New findings suggest that ancient Egypt was the scene of history's first ethnic conflict.
In the richly diverse and seemingly endless Sahara desert, on the east bank in the Nile river, lies one of the oldest cemeteries known to mankind; the Jebel Sahaba. What makes this cemetery so unique is not its age, but rather the reason behind its making. The remains found in northern Sudan are from the victims of the oldest communal violence discovered dating back to 11,000 BC and seem to tell the story of the world's first race war.
Scientists believe that the war broke out due to a severe climate change causing many ethnic groups to migrate to a location where food and shelter were easier to find. The climatic downturn caused many water sources to dry up which led to the death of vegetation and animals. Humans were then forced to pack up and head to the banks of the great Nile River. There they found themselves competing for limited resources. It is believed that both groups originated from different ethnic background; a sub-Saharan group and a North African/Levantine/European group. Most of the skeletons of the 59 victims display wounds proving that weapons were used in this violent outburst such as flint-tipped arrows.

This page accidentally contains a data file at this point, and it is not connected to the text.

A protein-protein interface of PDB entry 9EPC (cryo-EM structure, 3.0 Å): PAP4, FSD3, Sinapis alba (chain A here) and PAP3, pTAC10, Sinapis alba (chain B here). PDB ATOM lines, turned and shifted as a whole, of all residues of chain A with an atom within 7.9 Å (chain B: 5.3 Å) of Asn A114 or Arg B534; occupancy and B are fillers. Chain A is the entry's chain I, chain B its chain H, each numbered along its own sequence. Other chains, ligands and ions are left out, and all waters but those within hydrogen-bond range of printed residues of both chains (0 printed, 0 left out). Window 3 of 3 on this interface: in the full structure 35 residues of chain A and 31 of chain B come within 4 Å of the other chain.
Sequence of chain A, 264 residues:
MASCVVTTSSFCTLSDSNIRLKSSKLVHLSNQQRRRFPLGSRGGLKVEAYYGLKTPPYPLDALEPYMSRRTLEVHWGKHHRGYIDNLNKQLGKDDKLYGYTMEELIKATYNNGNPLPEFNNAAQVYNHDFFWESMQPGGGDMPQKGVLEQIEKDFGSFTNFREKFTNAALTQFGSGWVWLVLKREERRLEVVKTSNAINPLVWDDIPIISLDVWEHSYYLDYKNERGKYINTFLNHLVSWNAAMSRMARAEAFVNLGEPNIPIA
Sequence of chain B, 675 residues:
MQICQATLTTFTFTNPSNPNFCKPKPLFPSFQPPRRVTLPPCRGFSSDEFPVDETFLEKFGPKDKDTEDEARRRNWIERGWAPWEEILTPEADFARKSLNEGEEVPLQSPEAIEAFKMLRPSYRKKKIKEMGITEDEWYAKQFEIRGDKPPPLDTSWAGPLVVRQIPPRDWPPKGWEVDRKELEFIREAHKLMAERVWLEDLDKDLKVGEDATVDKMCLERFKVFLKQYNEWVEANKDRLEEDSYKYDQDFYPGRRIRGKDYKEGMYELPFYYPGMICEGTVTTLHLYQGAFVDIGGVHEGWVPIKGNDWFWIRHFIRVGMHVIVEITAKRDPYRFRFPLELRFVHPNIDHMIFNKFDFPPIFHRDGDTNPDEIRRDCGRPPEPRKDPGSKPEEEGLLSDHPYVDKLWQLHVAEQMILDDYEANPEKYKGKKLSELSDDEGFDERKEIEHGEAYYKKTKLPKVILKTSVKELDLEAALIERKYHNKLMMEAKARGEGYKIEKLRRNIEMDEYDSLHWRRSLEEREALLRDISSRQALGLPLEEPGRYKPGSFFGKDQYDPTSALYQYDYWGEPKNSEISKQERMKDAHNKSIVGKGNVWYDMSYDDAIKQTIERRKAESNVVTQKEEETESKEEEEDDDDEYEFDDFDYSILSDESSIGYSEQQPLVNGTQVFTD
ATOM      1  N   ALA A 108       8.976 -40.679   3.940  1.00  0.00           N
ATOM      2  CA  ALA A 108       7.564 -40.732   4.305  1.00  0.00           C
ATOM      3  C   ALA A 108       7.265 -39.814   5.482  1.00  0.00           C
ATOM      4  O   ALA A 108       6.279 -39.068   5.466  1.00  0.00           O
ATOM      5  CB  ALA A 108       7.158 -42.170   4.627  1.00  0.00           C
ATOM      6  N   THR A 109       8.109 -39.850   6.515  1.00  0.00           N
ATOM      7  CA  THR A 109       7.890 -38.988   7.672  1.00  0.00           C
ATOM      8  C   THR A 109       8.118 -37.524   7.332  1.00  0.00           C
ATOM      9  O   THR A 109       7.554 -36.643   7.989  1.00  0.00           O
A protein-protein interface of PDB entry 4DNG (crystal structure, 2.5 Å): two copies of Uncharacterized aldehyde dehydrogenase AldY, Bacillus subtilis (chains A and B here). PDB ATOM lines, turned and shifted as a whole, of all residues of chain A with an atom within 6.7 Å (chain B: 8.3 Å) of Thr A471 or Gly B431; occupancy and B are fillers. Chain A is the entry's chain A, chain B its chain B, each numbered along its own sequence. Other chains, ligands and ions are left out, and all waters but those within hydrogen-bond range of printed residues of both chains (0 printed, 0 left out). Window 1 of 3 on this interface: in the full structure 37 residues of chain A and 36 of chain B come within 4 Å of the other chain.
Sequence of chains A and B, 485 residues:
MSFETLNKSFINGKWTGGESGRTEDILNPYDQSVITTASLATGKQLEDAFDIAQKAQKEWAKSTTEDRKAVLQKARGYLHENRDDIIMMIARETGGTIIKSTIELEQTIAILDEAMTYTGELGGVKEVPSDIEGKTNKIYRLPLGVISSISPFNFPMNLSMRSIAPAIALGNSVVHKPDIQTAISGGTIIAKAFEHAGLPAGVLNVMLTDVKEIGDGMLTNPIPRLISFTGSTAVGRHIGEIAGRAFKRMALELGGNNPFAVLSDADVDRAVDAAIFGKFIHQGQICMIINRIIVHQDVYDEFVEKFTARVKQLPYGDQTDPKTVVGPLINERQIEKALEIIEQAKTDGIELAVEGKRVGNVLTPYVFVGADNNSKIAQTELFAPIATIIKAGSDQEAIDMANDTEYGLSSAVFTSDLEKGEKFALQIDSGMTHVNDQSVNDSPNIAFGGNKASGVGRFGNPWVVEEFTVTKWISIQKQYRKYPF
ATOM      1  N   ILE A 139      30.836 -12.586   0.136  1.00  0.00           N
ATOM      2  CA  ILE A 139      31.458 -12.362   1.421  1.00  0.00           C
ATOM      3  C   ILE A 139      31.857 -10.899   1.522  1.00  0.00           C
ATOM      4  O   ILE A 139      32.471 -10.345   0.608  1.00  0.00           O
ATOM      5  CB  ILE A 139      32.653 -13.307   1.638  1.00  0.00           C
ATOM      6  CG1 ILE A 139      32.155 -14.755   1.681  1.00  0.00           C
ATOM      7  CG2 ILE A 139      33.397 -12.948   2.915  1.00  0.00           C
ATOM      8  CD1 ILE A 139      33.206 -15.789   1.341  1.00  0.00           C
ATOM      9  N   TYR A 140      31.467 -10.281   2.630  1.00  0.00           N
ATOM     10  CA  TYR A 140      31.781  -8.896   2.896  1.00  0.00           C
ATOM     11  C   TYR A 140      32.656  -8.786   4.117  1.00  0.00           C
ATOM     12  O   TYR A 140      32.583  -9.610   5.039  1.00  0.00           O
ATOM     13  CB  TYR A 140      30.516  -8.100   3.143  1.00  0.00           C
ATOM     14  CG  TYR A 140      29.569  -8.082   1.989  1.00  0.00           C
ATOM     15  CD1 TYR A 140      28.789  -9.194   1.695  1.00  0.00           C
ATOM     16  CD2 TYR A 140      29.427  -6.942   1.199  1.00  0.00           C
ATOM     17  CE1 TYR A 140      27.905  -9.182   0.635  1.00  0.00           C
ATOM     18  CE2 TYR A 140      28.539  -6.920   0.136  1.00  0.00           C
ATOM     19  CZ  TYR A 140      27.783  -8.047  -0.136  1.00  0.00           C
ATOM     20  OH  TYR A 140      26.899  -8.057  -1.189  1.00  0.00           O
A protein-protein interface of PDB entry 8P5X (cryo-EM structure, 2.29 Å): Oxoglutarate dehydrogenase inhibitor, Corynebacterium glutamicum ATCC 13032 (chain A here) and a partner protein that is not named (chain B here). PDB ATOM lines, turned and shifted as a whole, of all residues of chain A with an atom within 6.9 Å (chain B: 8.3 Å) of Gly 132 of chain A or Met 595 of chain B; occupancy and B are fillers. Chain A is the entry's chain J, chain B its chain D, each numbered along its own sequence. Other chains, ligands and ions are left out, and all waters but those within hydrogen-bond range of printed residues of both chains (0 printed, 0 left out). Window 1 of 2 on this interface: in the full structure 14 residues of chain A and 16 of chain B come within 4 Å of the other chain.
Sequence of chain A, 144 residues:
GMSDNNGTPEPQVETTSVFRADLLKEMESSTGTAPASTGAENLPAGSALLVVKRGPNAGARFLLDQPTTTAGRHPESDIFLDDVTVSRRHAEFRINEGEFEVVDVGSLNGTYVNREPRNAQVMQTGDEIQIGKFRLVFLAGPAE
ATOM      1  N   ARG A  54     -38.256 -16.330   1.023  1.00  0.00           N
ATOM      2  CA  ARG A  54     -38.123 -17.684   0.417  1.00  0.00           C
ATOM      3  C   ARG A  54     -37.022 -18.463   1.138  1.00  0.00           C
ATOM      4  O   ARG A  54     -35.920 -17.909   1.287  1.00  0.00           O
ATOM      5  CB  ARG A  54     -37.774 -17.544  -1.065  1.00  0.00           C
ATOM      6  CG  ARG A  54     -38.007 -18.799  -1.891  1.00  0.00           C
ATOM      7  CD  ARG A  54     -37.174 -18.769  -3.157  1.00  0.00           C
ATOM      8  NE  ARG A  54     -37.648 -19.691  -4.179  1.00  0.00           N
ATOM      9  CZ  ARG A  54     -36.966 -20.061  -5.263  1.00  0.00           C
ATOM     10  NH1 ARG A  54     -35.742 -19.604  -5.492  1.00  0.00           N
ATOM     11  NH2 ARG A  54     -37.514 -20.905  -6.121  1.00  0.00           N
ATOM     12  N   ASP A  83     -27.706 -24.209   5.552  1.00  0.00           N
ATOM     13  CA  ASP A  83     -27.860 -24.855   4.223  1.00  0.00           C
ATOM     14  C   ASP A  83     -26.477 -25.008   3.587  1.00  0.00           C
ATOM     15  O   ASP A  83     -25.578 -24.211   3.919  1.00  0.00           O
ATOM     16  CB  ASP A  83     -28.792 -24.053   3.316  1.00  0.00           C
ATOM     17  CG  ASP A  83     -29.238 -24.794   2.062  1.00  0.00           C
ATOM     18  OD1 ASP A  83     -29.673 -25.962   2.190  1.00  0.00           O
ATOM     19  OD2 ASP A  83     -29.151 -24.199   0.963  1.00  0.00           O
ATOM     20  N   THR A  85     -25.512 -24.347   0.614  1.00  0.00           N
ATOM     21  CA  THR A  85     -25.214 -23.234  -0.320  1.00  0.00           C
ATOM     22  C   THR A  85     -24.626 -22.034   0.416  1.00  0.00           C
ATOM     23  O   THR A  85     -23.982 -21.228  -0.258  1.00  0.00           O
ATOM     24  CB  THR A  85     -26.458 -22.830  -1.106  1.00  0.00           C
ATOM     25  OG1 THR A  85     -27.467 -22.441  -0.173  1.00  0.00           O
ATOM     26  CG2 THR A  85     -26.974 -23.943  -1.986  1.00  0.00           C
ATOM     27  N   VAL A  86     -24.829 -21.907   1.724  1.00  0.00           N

The British Museum in London displays some of the remains discovered as well as the weapons used during the war. Research still continues on the remains and the British Museum plan on investing in an in-depth research on the identity of the victims and the traditions of their group.